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Drought is undoubtedly the most far-reaching of all natural disasters. From 1991 to 2000 alone, drought has been responsible for over 280,000 deaths and has cost tens of millions of US dollars in damage. For example, Sub-Saharan Africa suffered its worst dry-spell of the century in 1991-92 when drought covered a region of 6.7 million square km and affected about 110 million people.

By the year 2025, the population projected to be living in water-scarce countries will rise to between 1.0 billion and 2.4 billion, representing roughly 13% to 20% of the projected global population. Africa and parts of western Asia appear to be particularly vulnerable to increasing water scarcity.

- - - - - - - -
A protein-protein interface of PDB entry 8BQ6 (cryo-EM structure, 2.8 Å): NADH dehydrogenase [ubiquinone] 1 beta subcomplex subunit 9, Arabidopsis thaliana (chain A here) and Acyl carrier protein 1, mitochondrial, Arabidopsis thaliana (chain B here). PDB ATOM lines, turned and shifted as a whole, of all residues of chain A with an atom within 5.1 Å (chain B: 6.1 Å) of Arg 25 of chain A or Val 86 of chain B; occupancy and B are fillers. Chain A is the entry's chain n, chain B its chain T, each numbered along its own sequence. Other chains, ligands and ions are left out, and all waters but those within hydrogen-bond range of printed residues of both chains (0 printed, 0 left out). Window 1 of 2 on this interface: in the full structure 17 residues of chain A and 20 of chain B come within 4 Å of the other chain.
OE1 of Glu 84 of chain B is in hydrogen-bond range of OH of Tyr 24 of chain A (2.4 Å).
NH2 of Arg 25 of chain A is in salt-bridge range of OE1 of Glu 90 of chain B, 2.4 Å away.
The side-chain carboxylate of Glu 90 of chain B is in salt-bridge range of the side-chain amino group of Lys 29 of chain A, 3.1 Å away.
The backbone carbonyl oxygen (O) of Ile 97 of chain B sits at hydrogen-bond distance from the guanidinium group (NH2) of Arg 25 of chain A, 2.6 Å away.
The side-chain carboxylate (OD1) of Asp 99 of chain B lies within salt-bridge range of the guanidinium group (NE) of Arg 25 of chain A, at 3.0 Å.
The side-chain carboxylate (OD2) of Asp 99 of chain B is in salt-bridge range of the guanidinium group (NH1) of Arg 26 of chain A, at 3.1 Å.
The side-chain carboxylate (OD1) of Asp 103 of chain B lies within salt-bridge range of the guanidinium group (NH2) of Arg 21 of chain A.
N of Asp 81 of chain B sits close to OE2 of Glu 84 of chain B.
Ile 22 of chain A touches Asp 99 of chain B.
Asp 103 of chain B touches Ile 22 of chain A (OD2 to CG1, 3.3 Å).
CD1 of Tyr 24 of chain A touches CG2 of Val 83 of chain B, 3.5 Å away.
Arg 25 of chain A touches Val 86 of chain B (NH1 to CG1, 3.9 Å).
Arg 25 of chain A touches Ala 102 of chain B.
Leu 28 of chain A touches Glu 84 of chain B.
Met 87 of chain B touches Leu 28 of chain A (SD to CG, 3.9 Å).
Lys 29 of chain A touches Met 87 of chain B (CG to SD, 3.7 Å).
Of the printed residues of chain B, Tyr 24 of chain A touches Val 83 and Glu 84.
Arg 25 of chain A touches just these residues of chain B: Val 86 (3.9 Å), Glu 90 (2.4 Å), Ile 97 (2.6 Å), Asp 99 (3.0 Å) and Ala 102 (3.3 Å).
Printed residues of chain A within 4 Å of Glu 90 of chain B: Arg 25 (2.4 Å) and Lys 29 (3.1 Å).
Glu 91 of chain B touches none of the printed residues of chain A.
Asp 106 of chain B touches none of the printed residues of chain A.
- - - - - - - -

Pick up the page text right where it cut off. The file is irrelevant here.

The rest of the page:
The fight against drought receives a high priority in WMO. The Organization involves National Meteorological and Hydrological Services in regional and sub-regional cooperative projects such as the operation of Drought Monitoring Centres in Africa (DMC-Nairobi , DMC-Harare). In particular, WMO promotes research on the interactions between climate, the hydrological regime and drought in the context of climate variability, change and water resources scarcity. With a view to developing appropriate response strategies, WMO's efforts in drought forecasting and mitigation are supplemented by public awareness and education and training activities.



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